The Road to 1,000: Every Debut in WNBA History
Looking back at the WNBA's history through players and their debuts
On June 21, 1997, 10 players walked onto the court at the Great Western Forum at about 1 p.m. local time. When Lisa Leslie of the Los Angeles Sparks won the jump ball against the New York Liberty’sKym Hampton in front of a national audience on NBC, those 10 players were part of a monumental moment in the history of the WNBA.
When that ball was tipped, Leslie, Hampton, and eight other players -- Daedra Charles, Tamecka Dixon, Vickie Johnson, Rebecca Lobo, Penny Toler, Teresa Weatherspoon, Jamila Wideman, and Sophia Witherspoon -- became the first 10 players to ever play in a WNBA game. Women’s basketball fans know this story.
Fast-forward 8,733 days to May 19, 2021. With 2:14 to play in the 1st quarter of a game between Indiana and Connecticut, another monumental moment in the history of the WNBA took place, but those in attendance or watching at home had no idea there was anything significant about it at the time.
Teaira McCowan headed to the Fever bench, and Bernadett Határ, a rookie from Hungary, checked into the game to replace her. Without even knowing it, Határ had just become the 1,000th player in the WNBA’s 25-year history.
Inspired by the cataloging of MLB debuts done by Jake Mintz and Jordan Shusterman (@CespedesBBQ) as the MLB approached its 20,000th player earlier this year, we decided to set out and explore the same in the WNBA. Also, shout out to @over_short on Twitter for making note of Határ being the 1,000th player in league history.
With the goal of cataloging a number and debut date for every player in WNBA history, we set some ground rules for the research. First, debut games are determined by the date of the game, no matter if it was a regular-season or playoff game. Second, we had to devise our method of breaking ties for players who debuted on the same day.
To do this, the first tie-breaker was the start time of the game, eastern time, regardless of if they were in two separate games with the same start time. The second tiebreaker was to split up players by starters vs. reserves since the starters obviously stepped foot on the court first.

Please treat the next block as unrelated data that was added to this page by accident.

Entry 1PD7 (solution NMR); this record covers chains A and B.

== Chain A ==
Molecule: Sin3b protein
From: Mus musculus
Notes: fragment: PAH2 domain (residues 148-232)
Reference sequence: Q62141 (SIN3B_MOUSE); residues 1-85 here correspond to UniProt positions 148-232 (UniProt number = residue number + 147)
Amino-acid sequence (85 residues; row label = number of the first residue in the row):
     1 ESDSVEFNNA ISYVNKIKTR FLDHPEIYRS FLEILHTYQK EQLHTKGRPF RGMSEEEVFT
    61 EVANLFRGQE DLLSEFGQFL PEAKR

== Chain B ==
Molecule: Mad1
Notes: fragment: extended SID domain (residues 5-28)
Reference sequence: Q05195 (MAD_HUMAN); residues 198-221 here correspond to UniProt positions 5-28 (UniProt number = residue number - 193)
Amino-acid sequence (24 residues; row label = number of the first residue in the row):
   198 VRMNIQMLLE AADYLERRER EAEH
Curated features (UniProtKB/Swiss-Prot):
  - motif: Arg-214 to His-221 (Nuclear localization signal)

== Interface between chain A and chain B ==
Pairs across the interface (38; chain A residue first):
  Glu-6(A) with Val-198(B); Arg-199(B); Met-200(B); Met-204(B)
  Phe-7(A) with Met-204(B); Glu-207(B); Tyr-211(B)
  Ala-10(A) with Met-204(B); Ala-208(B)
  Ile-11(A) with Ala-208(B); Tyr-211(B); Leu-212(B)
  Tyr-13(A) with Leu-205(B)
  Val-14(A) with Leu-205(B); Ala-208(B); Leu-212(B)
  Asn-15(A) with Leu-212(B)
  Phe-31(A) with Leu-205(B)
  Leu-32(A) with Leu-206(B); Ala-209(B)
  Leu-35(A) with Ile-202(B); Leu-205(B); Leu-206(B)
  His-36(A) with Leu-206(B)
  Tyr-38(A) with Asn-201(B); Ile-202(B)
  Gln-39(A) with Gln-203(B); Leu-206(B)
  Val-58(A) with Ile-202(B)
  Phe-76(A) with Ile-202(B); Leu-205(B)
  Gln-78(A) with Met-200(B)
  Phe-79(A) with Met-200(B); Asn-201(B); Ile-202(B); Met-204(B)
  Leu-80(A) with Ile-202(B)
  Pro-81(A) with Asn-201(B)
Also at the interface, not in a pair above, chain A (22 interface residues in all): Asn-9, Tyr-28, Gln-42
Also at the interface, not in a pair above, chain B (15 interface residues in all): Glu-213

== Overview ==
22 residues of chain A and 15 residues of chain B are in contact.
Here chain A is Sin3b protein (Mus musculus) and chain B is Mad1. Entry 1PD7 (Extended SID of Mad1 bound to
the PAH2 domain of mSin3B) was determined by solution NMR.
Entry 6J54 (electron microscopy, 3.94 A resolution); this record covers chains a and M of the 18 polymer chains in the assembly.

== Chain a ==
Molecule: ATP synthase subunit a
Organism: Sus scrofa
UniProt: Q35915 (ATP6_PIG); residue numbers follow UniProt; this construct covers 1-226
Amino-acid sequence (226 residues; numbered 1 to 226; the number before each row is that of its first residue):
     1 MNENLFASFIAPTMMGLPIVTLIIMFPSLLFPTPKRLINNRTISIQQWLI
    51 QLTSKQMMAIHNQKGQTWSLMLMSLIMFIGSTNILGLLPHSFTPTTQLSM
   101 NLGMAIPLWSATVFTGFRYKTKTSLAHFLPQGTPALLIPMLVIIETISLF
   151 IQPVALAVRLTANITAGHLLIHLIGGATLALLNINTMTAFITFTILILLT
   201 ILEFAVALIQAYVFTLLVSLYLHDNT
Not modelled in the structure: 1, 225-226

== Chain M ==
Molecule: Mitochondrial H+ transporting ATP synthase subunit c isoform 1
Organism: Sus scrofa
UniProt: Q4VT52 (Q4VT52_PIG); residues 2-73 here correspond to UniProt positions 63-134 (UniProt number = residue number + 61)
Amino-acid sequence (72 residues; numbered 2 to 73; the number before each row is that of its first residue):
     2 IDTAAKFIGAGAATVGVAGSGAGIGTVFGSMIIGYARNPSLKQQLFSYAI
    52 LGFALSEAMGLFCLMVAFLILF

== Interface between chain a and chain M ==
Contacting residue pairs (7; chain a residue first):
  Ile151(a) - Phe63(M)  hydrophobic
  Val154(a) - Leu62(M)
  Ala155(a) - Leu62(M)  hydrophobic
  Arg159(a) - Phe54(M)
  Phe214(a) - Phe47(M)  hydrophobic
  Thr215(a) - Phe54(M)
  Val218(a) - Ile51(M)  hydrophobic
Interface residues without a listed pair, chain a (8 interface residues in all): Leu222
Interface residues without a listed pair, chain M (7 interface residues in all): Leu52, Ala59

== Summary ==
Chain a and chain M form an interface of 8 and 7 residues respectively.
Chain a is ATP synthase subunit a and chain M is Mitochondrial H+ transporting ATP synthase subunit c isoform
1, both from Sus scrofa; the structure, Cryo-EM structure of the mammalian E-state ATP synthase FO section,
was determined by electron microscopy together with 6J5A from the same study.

Lastly, for any round numbers (i.e. 100, 200 … 1,000), we did our best to track down substitution logs to see when players subbed in compared to the game clock. This was followed even if the two players were in different games that were potentially ahead or behind schedule since it was the most consistent way we could apply the rule for older games.
We did not get this granular for every tie, and even some milestone ties were unable to be broken due to limited play-by-play data prior to the 2002 season. This tiebreak was used only to declare a player as the ‘Xth’ player ever, but we kept their pre-tiebreak player number for consistency when complete play-by-play data wasn’t available. There were also some unbreakable ties when the tie was between starters, so those players will also share the honor of that milestone.
With the ground rules established, let’s dig into the numbers. We have created an interactive tool to use as a companion to this article. The tool lets you search by team and player to get more details on every debut in league history, as well as trends over time.
Here are some high-level findings we were able to glean from this data before we dive into the nitty-gritty.
First of all, we can see that the rate of debuts has slowed down considerably since the first couple of years of frequent debuts. This makes sense, because obviously in the early years of the league it was far more unlikely for any given player to have played in the league before. In fact, 58 players debuted on June 21, 1997, alone. That is more than any year since 2000, in just a single day.